We started off with 2 appetizers which were part of their specials, their Bruschetta and an Arugula salad with pecans and goat cheese. Both of these appetizers hit the spot and if they were a preview of what the pizzas were going to be like, I had the equivalent of a culinary semi. The Bruschetta stood tall and overflowed on a piece of bread that kissed the oven just enough to get that subtle char. The usage of local and seasonal produce such as the Jersey tomatoes and peppers, it was destined to be a great dish and it was  One can taste the individual components of a complex dish is when you know you got something great and the sweetness of the tomatoes with the hit of balsamic made this dish phenomenal. The Arugula salad, was simplicity at its best. Tossed in lightly in vinaigrette, the warm bitterness Arugula and subtle sharpness of the goat cheese made this dish exciting.  I can go on and on about their very worthy appetizers but the main event and reason for coming was the pizza. 
  Arugula salad with pecans and goat cheese

We decided to go for the Margherita di Bufala, Arugula and Prosciutto and their Spicy Sausage. Here is the pizza by pizza play:

 Margherita di Bufla

Margherita di Bufla –tomatoes, basil, and fresh mozzarella cheese. According to the Italian government, one of 3 styles of pizzas that can officially called Neapolitan pizza. The tomatoes had the right amount of acidity and the mozzarella had a slight saltiness to it and had just enough give. If supermarket bought mozzarella is your current base on what mozzarella should taste like then eating this will give you a brain fart. 3-4 fresh ingredients, if I was on Weight Watchers, I would cash in all those points just for a bite of this. 

Arugula and Prosciutto

Arugula and Prosciutto- This is officially my go to pie in any place that has Neapolitan. First, it has pork in it, and I am a big pork lover. The combination of arugula and prosciutto is simply magical. The arugula is thrown onto the pie after it is taken out of the oven, then the prosciutto, cut into thick, lumberjack sizes is thrown right on top. It blankets the arugula and uses the residual heat from the pie to lightly cook the arugula wilted, but still got its color and crunch. The addition of sharp parmesan brought the pie together.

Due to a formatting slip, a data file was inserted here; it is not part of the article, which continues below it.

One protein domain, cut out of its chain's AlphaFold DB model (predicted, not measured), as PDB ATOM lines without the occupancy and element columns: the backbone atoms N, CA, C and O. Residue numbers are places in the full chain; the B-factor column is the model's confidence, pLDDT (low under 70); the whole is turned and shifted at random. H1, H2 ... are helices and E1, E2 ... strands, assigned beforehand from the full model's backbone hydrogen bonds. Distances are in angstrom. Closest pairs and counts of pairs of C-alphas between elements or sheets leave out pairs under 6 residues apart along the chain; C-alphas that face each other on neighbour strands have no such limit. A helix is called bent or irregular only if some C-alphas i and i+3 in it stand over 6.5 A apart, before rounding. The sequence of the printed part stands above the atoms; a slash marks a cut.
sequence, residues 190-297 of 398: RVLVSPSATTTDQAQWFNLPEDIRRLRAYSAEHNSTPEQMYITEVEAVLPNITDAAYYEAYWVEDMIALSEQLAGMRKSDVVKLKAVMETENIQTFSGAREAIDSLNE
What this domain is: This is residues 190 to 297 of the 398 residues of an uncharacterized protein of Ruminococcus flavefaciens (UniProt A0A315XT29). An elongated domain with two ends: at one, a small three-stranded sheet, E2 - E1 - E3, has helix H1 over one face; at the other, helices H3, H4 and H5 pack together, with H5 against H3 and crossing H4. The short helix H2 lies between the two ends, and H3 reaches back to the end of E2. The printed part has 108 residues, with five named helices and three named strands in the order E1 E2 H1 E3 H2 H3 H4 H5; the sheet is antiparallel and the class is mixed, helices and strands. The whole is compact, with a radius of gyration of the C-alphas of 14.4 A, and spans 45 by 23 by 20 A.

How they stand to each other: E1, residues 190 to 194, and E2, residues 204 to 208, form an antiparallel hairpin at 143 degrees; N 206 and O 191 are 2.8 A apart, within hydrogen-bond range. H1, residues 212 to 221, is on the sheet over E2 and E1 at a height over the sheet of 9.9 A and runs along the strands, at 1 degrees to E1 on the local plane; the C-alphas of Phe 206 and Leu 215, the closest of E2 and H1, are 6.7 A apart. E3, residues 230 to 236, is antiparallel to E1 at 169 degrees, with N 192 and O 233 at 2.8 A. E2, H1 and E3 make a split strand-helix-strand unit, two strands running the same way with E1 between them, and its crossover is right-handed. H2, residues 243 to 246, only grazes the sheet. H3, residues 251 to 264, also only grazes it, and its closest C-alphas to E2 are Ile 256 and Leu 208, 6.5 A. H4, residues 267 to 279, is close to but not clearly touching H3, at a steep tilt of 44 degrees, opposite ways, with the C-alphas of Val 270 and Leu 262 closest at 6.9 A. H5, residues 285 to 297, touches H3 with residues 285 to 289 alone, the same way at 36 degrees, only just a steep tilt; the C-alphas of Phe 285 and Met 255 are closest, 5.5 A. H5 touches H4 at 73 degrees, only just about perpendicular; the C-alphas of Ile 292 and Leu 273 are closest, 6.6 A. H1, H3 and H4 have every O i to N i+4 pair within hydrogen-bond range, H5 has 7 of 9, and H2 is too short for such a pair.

Spicy Sausage 

The Spicy Sausage- The sausage, crumbled on top was paired with caramelized onions. I unfortunately did not have a hint of spiciness as advertised and I would have liked a bigger spice hit. One of the flaws of this pie that many places face is structural integrity. Since the Neapolitan is quite thin, the weight of the sausage caused extra pie droopage yet it did not take away fro the overall tastiness of the pie. 

Look at that fire go! Wood Burning!
The pizza at Nomad Pizza can stand up against any of the well established Neapolitan pizza joints in New York. They were able to achieve that char that one looks for in a good Neapolitan that gives it that smokiness that one looks for in Neapolitan. Although we have grown to know that black on food = bad, this is simply not true. Some black or char on a pizza is good as the Amateur Gourment points out in a whole entry. I too sir, believe in char on a pizza. 

 Perfect Pizza up-skirt with the slight char

Nomad Pizza opens at 5pm and if you are not in the mood to wait, I would suggest you get there when it opens. Slight tangent, they have Orange Fanta, which when I went to the Gambia I would drink with every meal and I would suggest getting. If it makes you feel less guilty, its from Mexico, so it is full of just good regular sugar, not high fructose corn syrup.

Nomad Pizza
10 East Broad Street
Hopewell, NJ 08525-1800

Photos courtesy of Conway Yen